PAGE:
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Bleary-eyed Lievremont sets sights on World Cup

France will not rest on their laurels after a first grand slam success since 2004 and have many challenges ahead, said coach Marc Lievremont.

France secured the Six Nations title and a grand slam after winning a bruising encounter 12-10 against England in Paris on Saturday.

It was Lievremont's first triumph since he became national coach after the 2007 World Cup but, despite a lack of sleep, he was in an uncompromising mood on Sunday.

"We don't take anything for granted and we still have to face lots of challenges, the first one being to carry on winning, playing a better game with more control of the matches," he said. "Our other challenges are to win away in South Africa, in England, in Ireland, in Argentina, to win the championship and a grand slam in an odd year (when France play three games away).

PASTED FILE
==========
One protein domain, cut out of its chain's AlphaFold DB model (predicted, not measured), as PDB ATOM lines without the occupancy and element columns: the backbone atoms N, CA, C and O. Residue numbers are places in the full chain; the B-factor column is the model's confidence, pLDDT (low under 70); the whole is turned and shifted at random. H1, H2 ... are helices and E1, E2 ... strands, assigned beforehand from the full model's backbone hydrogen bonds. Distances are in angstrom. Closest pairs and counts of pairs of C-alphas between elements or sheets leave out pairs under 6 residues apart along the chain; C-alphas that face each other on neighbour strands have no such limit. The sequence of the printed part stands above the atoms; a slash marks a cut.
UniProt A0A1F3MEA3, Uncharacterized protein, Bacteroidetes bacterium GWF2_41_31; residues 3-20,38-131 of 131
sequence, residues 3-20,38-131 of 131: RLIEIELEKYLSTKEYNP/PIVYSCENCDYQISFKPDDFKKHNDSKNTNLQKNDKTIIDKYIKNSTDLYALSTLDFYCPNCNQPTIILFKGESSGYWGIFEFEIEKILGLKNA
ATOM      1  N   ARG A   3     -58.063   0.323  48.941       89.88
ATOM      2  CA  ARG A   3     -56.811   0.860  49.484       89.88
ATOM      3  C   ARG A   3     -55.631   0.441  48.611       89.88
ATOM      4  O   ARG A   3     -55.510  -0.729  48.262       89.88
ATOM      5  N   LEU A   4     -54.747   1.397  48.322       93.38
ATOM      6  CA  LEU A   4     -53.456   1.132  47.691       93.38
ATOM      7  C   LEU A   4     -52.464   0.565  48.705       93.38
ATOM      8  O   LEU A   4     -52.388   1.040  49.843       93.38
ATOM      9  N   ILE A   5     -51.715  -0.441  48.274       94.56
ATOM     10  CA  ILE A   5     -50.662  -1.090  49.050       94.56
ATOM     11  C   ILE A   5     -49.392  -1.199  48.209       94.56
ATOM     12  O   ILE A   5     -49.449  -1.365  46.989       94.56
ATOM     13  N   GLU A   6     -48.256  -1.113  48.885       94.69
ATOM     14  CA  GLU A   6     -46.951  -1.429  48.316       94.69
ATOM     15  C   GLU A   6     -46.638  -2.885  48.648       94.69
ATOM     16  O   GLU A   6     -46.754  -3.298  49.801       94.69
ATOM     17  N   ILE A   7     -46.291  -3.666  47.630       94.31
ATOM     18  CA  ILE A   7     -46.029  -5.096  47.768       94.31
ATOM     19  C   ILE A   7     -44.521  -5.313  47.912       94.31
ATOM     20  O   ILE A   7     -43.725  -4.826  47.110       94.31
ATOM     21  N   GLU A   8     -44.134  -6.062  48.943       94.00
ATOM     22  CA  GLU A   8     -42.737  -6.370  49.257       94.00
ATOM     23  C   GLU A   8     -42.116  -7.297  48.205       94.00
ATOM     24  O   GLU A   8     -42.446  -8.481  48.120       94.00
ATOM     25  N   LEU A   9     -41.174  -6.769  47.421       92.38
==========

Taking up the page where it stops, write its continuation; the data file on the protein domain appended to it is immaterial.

"I forgot about the World Cup, let's add we still have to win the World Cup," he quipped.

The bleary-eyed France coach was late arriving for the press conference after an extended night of celebration.

"Sorry folks, it's impossible to be still at the Pousse Au Crime (a bar) at 10 o'clock and on time for a press conference at 12," he said.

Lievremont at first refused to take stock of the championship victory.

"I think I shall assess it tomorrow or the day after when I'll be back with my family and enjoy peace and quiet because for the time being I'm overcome by relief and joy," he said.

After his assistants Emile Ntamack and Didier Retiere, who were in slightly better shape, had fielded the first questions, Lievremont admitted his team "had not defeated England because of the quality of their game".

"We won because of the team's spirit, because of the solidarity of the players, of their courage, of their intelligence and of their will to fetch something we didn't dare to talk about out of modesty," he added.

"Good field kicking, good defence and above all a very, very strong scrum also helped us."

The France coach also said that to win a grand slam was bringing him and his team "a kind of comfort".

"Things are setting up gently. Coaching the French team teaches you patience, perseverance and modesty. There is still a lot of work to do but it will be easier with a grand slam behind us and we know we now have a team that can do great things."